Welcome back to Two Cents, a Q&A series that reveals how individuals of different ages, cities, and professions feel about their current financial situation.
Hey everyone, meet Helen! She’s a good friend from college who now lives many states away 😭. Like me, Helen had the huge advantage of starting out at a company that forced financial learning, and that’s definitely reflected in the way she thinks about her finances. Yes, she has credit card debt, but she’s also handling it expertly! Read on to find out more.
Hi, I’m Helen. I am 25 years old, and I work as a software developer for a financial technology company in North Carolina. I have the cutest dog in the world, but he also takes up a decent chunk of my budget every month, not that I’m great at even keeping a budget! My rent and cost of living are relatively cheap, but I spend way too much money buying useless things on Amazon, eating and going out, and taking as many vacations as I can. I delude myself into believing that I’m just enjoying financial independence at this point in my life, although I have grown more motivated to save the more I check my bank statements.
How would you describe your current financial situation?
My rent and utilities combined are only about 20% of my monthly post-tax income, which isn’t bad at all. With every paycheck, I put 7% into my 401k because that’s how much my company matches, and I also put $100 into a Roth IRA and $100 into a savings account. Slowly but surely?! Every month, I’m currently also paying off a big chunk of credit card debt accumulated from big vacations and this past holiday season, so whatever’s left over goes to food, shopping, gym, or my dog. I don’t have any interest on the CC debt, and I can definitely pay it off before the 0% interest period expires, so I’m not worried about it. However, I have no idea what the percentage breakdown of my expenses are. I basically have like <10% of every paycheck left after all that. That sounds pretty low. Holy shit, that’s pretty low.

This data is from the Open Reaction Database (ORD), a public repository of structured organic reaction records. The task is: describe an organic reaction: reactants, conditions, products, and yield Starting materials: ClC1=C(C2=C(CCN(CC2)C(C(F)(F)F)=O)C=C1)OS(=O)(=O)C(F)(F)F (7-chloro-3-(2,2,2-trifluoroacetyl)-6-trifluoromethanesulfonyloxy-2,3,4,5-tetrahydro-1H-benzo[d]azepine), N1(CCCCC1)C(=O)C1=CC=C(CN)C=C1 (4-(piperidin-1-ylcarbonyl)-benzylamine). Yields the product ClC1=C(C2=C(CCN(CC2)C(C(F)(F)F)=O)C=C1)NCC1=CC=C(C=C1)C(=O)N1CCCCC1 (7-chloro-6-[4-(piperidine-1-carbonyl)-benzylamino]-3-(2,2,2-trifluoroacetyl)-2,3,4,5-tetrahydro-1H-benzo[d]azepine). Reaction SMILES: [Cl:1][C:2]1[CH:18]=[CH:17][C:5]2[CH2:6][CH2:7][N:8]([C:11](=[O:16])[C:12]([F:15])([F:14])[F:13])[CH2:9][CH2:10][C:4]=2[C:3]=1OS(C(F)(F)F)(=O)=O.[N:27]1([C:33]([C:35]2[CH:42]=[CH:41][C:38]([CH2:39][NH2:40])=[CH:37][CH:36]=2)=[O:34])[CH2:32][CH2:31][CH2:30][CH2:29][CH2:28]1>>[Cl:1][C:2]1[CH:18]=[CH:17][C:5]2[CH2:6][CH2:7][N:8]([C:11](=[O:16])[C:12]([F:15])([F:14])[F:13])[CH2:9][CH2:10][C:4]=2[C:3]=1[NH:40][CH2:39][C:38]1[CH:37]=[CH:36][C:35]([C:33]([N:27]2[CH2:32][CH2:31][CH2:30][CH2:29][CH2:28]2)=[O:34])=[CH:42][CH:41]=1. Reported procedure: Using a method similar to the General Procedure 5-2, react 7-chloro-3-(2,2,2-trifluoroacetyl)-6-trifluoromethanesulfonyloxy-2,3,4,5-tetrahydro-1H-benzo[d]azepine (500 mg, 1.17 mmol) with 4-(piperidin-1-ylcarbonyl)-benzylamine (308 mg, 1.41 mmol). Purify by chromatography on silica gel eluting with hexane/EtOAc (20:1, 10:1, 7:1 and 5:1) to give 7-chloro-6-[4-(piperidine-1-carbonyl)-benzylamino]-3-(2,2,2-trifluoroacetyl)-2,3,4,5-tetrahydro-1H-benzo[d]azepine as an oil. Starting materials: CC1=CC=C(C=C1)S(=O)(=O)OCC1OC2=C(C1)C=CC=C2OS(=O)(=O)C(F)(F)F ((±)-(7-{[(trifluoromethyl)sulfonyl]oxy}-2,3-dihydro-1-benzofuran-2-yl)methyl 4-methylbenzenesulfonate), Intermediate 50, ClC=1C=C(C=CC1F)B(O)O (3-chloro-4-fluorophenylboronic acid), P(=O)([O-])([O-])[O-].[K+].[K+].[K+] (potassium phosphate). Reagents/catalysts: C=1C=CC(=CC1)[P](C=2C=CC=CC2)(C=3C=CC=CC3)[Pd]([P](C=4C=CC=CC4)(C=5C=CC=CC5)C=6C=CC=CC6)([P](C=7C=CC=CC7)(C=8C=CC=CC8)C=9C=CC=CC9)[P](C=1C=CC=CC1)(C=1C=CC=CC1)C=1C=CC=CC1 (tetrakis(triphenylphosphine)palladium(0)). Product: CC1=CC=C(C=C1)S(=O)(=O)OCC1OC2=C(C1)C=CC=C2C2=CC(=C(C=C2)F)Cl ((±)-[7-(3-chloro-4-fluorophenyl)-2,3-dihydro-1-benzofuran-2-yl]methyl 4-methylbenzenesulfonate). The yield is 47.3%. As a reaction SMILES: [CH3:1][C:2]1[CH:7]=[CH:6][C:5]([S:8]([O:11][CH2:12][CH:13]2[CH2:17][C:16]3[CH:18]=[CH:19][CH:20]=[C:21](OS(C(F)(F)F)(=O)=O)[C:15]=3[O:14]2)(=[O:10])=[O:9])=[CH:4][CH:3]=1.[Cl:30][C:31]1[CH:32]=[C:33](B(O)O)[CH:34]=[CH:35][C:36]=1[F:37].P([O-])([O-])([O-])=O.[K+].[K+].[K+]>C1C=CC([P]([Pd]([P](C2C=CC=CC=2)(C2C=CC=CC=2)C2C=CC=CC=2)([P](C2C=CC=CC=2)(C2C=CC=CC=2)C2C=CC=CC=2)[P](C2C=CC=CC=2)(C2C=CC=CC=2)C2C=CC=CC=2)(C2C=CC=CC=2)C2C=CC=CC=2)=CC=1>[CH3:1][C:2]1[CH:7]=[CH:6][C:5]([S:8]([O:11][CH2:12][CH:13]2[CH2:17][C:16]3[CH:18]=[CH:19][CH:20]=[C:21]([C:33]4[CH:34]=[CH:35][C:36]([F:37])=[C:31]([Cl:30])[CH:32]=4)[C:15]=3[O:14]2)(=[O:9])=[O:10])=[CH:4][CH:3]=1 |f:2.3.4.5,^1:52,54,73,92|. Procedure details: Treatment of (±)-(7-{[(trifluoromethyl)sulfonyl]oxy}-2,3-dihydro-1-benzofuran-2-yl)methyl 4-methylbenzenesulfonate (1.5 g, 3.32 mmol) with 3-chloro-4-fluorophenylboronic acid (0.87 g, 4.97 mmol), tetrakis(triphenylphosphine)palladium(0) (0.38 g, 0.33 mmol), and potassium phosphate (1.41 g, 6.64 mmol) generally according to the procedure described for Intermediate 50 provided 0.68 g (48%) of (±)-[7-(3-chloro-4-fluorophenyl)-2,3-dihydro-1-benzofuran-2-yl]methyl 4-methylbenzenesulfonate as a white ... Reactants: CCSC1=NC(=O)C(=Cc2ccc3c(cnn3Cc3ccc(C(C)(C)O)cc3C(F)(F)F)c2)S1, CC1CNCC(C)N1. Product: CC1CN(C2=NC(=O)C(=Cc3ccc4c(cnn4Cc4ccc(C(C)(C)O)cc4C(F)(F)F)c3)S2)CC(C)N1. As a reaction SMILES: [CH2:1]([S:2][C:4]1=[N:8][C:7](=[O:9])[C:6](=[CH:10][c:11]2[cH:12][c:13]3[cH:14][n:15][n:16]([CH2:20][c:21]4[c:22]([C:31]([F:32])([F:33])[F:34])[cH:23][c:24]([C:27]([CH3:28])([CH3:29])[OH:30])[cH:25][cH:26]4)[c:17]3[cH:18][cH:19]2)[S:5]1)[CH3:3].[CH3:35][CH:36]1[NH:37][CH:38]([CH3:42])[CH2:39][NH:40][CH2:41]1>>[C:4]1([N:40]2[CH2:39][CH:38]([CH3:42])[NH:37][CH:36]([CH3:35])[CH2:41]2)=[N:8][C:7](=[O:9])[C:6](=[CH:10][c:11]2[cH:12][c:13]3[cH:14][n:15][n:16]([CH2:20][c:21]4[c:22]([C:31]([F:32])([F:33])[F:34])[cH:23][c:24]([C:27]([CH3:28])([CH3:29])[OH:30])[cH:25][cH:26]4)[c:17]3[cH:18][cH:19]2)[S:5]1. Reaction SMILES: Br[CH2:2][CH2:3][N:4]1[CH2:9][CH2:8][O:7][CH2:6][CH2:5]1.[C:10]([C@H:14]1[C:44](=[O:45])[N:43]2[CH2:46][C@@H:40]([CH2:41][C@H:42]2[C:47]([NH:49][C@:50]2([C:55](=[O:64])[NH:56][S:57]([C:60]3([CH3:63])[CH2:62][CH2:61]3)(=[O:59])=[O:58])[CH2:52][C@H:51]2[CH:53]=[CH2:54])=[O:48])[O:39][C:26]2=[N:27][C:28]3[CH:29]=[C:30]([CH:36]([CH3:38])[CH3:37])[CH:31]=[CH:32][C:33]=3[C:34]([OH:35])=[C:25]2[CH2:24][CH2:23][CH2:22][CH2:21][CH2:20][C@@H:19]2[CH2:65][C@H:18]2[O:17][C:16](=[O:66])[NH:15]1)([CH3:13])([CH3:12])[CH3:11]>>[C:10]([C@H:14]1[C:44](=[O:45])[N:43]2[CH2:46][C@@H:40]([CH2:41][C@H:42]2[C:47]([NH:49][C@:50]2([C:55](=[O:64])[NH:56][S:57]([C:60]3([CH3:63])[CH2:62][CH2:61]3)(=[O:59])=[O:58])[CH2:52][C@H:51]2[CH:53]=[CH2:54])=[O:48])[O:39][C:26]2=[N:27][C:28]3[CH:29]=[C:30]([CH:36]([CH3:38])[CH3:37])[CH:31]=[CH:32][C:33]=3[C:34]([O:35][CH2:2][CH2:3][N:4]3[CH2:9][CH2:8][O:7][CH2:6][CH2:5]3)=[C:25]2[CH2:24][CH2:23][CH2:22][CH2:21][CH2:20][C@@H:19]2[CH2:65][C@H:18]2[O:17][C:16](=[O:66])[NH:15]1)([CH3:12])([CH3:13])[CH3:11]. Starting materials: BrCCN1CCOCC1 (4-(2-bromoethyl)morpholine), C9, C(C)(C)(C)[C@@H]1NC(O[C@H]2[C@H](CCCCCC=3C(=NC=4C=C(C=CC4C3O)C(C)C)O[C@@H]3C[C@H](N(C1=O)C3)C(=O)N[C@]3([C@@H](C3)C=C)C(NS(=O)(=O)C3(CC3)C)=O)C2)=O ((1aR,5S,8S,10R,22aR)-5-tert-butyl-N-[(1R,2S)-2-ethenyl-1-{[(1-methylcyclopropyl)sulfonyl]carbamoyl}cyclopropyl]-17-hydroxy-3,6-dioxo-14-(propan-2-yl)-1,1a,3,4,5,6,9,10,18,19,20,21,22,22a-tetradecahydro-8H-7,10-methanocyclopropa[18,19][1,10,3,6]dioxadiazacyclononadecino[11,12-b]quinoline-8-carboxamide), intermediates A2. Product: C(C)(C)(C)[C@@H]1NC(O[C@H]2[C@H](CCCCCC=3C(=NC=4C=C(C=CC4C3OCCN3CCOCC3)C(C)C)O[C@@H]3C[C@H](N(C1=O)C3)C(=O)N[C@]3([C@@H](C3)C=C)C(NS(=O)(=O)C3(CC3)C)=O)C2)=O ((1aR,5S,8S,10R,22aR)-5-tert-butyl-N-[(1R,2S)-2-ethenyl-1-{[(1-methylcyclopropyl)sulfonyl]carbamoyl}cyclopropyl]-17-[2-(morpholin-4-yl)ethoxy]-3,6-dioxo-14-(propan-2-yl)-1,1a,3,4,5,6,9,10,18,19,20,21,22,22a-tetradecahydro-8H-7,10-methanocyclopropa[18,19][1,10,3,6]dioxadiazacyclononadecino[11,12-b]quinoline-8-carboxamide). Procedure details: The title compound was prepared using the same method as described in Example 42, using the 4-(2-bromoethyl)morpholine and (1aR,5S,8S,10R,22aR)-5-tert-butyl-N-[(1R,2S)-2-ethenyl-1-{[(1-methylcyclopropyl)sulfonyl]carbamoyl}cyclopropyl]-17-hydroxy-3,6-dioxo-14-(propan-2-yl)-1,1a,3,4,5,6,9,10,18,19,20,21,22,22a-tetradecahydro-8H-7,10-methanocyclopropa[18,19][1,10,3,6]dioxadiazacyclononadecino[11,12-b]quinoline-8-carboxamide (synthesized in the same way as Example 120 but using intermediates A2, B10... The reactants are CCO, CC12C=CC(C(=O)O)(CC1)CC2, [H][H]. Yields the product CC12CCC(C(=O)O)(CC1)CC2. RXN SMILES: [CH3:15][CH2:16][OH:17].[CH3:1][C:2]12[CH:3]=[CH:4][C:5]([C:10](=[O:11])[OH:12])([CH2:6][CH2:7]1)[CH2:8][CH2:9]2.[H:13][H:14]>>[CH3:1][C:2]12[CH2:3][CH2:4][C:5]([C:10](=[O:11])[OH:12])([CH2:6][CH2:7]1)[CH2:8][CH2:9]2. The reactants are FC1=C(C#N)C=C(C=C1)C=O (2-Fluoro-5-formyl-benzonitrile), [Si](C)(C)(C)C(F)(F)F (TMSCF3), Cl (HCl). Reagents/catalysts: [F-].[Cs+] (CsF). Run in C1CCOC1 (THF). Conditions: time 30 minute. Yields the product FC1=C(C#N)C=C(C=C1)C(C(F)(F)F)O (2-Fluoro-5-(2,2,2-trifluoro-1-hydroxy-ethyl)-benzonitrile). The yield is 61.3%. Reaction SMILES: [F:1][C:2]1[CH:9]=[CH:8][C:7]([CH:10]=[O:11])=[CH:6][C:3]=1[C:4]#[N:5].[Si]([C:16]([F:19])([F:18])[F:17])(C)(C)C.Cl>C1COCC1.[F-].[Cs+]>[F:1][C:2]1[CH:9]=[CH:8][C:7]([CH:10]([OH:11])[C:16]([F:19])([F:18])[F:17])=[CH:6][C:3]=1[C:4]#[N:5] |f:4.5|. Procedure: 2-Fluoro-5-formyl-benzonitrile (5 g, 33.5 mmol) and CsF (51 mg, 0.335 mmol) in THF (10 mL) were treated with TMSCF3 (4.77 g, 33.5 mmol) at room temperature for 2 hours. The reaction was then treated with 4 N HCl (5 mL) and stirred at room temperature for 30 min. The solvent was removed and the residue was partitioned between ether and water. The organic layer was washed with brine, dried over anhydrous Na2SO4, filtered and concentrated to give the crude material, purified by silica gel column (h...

Do you consider yourself to be money-savvy?
Nope. I generally stop spending whenever I feel like I’ve spent too much, but that gauge is (obviously) wildly inconsistent. I’m good about not making huge purchases or going too crazy, but I could totally be better.
What financial advice would you have wished to hear when you started working?
Honestly, because I started at a financial company, they gave us a ton of good financial advice when we joined. I just didn’t listen to them very well because I was enjoying all this new spending power and reveling in the glories of consumerism. So I guess I just needed to hear some common sense: don’t buy so many things! Just because 2-day free shipping is totally amazeballs doesn’t mean you have to use it as often as you did!
What financial achievement are you most proud of?
I have positive net worth! Luckily, I’ve learned to cut down on the frivolous spending and try to place more value on every dollar I spend. Also, having consistently put money away into retirement funds over the last year has really helped. Even adjusted for inflation, I’m well on my way to being able to retire comfortably.
What expense can you not live without?
Dining out, gym membership, dog expenses. I love good food, I have to work out to eat all this good food, and also my dog is cute. What can I do?
What expense could you potentially cut down on?
SHOPPING. I don’t need another phone case whenever I get bored of the color, I can just deal with it. I don’t need another cool kitchen gadget, it won’t make my cooking taste any better. I don’t need another cute sundress, I can just tell myself I’m adorable.
What are your long-term financial goals?
Be financially independent enough to take a year off work. Then I can walk away from any job or situation that I don’t feel is good for me anymore, or I can just take a sabbatical and travel the world eating good food.
What are your short-term financial goals?
Pay off the last of my debt! That’ll happen in the next few months for sure, but it’ll feel so sweet when I’m all in the positive. 🙂
I grew up with very restricted financial means, whether it was because my family was poor when we first moved to America, or because my parents were just insanely stringent with their spending even when we were better off. I never owned anything that wasn’t absolutely essential, so I always wanted to enjoy the feeling of even the smallest luxuries. I probably went a bit too crazy with the money from my first job out of college, but now that I’m 2 years into the workforce, I feel like I’ve gotten it out of my system. I’ve started to become more of a real, fiscally responsible adult in the last half year, and I hope I continue that path.
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